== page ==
The volcanic ash cloud that grounded flights all across Europe last month has returned to Britain. Flights across parts of the United Kingdom were cancelled Sunday due to the “rapidly encroaching” fresh cloud of ash coming in from the northwest due to the eruption of Iceland's Eyjafjallajokul volcano.
In Ireland, a no-fly zone was imposed on Belfast International and Belfast City Airports, and on the Isle of Man at least until early afternoon. Dublin airport remained open. The cloud was also expected to head towards the southeast of England, where busy Heathrow Airport is located.
Scientists predicted the cloud would be hanging over London by Tuesday but were hoping it would leave British airspace by Wednesday. British ministers agreed to make five-day ash-prediction charts available to airlines, other transport providers and the public, beginning at the weekend. Up to this point, only 18-hour forecasts had been available.
The looming possibility of another day's shutdown at London airports due to a fresh volcanic ash cloud is just another bit of bad luck on top of an already-tense situation affecting British travelers. Cabin crew union members at British Airways were preparing to strike from Tuesday to Saturday, then from May 24-28, May 30-June 3, and June 5-9, ending just two days before the start of the World Cup in South Africa.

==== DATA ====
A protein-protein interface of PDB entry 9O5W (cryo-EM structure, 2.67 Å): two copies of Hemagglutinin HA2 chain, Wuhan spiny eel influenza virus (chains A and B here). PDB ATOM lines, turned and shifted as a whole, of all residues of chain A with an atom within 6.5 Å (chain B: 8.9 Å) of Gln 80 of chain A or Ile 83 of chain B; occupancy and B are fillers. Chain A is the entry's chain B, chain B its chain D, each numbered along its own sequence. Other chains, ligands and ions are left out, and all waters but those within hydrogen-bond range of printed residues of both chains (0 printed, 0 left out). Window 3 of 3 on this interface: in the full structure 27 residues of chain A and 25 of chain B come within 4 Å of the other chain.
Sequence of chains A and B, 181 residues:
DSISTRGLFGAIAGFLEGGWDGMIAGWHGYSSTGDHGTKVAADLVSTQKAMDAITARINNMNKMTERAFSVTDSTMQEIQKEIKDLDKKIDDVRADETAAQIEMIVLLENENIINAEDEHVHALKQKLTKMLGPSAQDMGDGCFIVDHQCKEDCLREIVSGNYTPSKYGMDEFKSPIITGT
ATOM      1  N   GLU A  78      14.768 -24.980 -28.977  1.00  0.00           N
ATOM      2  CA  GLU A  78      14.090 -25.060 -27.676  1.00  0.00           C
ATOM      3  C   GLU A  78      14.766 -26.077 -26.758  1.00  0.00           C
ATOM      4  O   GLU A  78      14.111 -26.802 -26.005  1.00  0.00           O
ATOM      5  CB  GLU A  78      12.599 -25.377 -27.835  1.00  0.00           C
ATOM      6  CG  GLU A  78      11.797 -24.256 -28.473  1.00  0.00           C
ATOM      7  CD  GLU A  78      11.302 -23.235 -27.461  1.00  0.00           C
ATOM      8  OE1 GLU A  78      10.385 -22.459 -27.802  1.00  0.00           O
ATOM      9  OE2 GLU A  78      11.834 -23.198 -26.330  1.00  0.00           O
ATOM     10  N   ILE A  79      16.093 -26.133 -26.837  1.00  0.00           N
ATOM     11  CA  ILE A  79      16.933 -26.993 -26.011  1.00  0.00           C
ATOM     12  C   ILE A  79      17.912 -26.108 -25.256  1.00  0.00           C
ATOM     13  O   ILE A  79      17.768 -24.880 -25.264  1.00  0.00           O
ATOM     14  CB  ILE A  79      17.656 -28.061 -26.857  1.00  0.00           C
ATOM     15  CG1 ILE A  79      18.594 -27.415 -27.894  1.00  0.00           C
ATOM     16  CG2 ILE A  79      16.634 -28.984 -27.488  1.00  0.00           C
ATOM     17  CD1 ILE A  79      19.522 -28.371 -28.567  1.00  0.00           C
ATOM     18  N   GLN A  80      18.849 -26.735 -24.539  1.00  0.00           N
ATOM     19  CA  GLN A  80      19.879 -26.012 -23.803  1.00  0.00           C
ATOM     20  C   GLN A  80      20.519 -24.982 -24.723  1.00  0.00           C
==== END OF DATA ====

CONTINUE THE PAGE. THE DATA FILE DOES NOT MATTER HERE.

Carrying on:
Meanwhile, the German Aerospace Center and Lufhansa Airlines were also both preparing to carry out test flights on Sunday in order to measure the ash concentration. However, German air traffic control said it was unlikely air traffic would be affected by a possible return of the cloud before Wednesday.
As in April, when the ash cloud from the volcanic eruptions first began shutting down airspace across Europe, travelers are urged to check with their airlines for updates on their flights.